The federal and provincial governments need to be involved.
Ottawa-Support for the development of a national strategy to expand agriculture research and innovation in Canada has grown quite a bit during the last two months, says Serge Buy, CEO of the Agri-Food Innovation Council (AIC).
He’s hoping for a meeting soon with Agriculture Minister Marie-Claude Bibeau and the opportunity to explain AIC’s plan, announced last year, to the Commons agriculture and other committees. Having the federal and provincial governments supporting the project is vital.
Getting public attention for it is a big challenge even with the importance of the agrifood sector to the country’s economy and well-being. “We have to get the message across that this research will help us solve key problems.”
While the federal government has given a lot of emphasis to research and innovation in Canada, the agrifood sector needs to have its own program and not be subsumed in other ones in which “no one will have an agrifood background,” Buy said. “We need to keep this visible and we need to have a good team.”
Labour shortages throughout the food chain are a major challenge for the sector and one way to help solve would be increased automation in farming and food production. Also producing and processing fruits and vegetables Canada now mainly imports would help strengthen the country’s food supply.
“To do all this we need to develop a strategy,” Buy said. “Through innovation, new jobs can be created.”
Alberta Innovates and the Deans’ Council for Agriculture, Food and Veterinary Medicine are among the latest of more than supporters for the project about which more will be revealed on Feb. 22, which is Canada Agriculture Day.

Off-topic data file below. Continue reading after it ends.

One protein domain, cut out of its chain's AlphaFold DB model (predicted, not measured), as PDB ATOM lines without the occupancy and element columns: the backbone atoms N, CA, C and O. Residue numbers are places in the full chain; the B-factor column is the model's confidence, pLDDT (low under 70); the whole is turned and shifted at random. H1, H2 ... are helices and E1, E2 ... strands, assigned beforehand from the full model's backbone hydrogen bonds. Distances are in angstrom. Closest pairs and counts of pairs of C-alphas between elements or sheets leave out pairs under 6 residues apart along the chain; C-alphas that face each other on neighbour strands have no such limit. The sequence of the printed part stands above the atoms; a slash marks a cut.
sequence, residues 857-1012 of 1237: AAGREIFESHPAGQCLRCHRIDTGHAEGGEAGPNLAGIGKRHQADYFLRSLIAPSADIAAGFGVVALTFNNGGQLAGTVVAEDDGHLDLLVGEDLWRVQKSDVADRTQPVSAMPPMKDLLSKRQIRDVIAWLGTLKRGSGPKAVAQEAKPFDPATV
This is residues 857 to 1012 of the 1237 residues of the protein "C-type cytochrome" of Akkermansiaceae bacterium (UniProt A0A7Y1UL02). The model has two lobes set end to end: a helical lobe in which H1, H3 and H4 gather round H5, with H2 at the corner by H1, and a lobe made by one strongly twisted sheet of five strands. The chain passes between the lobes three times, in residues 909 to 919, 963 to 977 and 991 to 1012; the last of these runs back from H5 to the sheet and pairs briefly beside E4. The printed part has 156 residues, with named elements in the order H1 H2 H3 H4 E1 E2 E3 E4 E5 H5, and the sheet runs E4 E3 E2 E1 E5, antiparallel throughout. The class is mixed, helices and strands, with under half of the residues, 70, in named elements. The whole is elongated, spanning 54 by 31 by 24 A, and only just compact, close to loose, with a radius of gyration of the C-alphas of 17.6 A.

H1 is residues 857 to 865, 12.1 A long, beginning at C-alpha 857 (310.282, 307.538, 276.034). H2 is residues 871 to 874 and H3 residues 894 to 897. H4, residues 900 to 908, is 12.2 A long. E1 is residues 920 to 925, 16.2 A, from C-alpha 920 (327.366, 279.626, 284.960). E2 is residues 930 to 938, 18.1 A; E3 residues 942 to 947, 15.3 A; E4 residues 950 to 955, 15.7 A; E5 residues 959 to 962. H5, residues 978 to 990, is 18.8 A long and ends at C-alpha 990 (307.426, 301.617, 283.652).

The research strategy would start by determining what agrifood sector needs during the next five years as well as over a 10 to 20 year time span to both help feed the world and reduce the effects of climate change.
Reducing the impact of supply chain disruptions would be another topic as well as how to avoid food shortages. Reducing greenhouse gas emissions and bolstering agriculture’s effectiveness as a carbon sink also needs detailed examination.
Other topics would include how agriculture can be most effective as a carbon sink. A national research and innovation strategy “should enable us to focus our efforts, increase our support and enable better adoption. It would provide approaches, timelines and could be referred to in benchmarking progress. It would certainly drive progress.”
A strategy would also give governments “a better understanding of industry and academia’s expectations,” Buy said. The potential for return on investment for research and innovation in the agrifood sector is higher than for most other sectors.
Canada could become an international leader in agrifood research and innovation if it develops a comprehensive national strategy. “We also recognize that the agrifood sector creates jobs in Canada and also contributes to our GDP; a trade-positive balance.”